Taxpayers are essentially walking away from money they are entitled to if they don’t take advantage of all the Social Security rules that could help them. Here are ten more little-known Social Security rules that could help you maximize your benefits, sourced from Kotlikoff’s list as well as others.

1. You can suspend your benefits temporarily and see rewards later

Source: Thinkstock
Source: Thinkstock

Once you are at or over full retirement age, you can suspend further Social Security benefits and then restart them later. The “start-stop-start” strategy refers to starting your benefits prior to full retirement age, stopping them at full retirement age, and starting them up again at age 70 when they will be 32% larger due to the delayed retirement credit.

2. You can withdraw and repay Social Security, then collect more later

A branch of US Citibank in Caracas on July 12, 2016. | JUAN BARRETO/AFP/Getty Images

As long as you repay all the benefits you received, you can withdraw your Social Security claim and then reapply at a later date (when you will get higher benefits based on your age). The SSA used to allow claim withdrawals at any time, but after it became more common, the rules were changed. Now you can only withdraw your claim within 12 months of receiving benefits, and you can only withdraw a claim once in your lifetime.

3. In some states, you can collect unemployment and Social Security at the same time

unemployed workers
A New York Labor Department office is viewed in Manhattan on March 6, 2015 in New York City. |  Spencer Platt/Getty Images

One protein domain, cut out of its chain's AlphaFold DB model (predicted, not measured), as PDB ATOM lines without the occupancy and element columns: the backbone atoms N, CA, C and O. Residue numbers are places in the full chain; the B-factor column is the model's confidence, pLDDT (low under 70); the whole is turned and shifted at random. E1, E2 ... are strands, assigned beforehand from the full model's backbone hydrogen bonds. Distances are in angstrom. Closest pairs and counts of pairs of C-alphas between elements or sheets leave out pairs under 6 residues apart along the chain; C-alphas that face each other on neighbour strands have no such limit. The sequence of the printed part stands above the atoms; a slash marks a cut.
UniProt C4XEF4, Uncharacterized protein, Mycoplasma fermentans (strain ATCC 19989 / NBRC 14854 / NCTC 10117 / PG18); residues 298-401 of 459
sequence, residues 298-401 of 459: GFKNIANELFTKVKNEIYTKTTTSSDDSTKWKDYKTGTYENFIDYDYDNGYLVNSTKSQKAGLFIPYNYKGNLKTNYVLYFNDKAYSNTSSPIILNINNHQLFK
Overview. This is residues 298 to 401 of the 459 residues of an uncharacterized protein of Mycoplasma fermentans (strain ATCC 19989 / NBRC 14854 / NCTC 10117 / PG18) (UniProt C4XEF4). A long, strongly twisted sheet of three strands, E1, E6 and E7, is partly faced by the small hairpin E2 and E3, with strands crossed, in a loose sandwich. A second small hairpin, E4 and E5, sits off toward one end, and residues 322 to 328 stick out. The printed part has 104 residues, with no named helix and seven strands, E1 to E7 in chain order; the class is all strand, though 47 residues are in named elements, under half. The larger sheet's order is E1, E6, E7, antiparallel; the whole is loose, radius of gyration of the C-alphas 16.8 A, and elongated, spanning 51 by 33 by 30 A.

Americans can be both unemployed and retired in certain states. If you collect checks from both agencies, you just have to report the income of both. Receiving unemployment benefits won’t affect your Social Security payments, but in some states, collecting Social Security can reduce your unemployment checks.

4. You can shop around for the best deal

social security building
A woman stands outside the Social Security Administration office February 2, 2005 in San Francisco, California. |  Justin Sullivan/Getty Images

You can go to several Social Security offices and receive different benefit estimates. This is because Social Security staff have differing interpretations of the rules, although there is only one that is correct. But just as you may be able to shop around for the best estimate, make sure a social security office isn’t erroneously denying you a legal benefit, such as the right to file and suspend.

5. Delaying your divorce can lead to more benefits

A view of a hotel sign in Reno, Nevada, famous for speedy divorces. Circa 1940.(Photo by Express/Hulton Archive/Getty Images)
A view of a hotel sign in Reno, Nevada, famous for speedy divorces. Circa 1940. | Express/Hulton Archive/Getty Images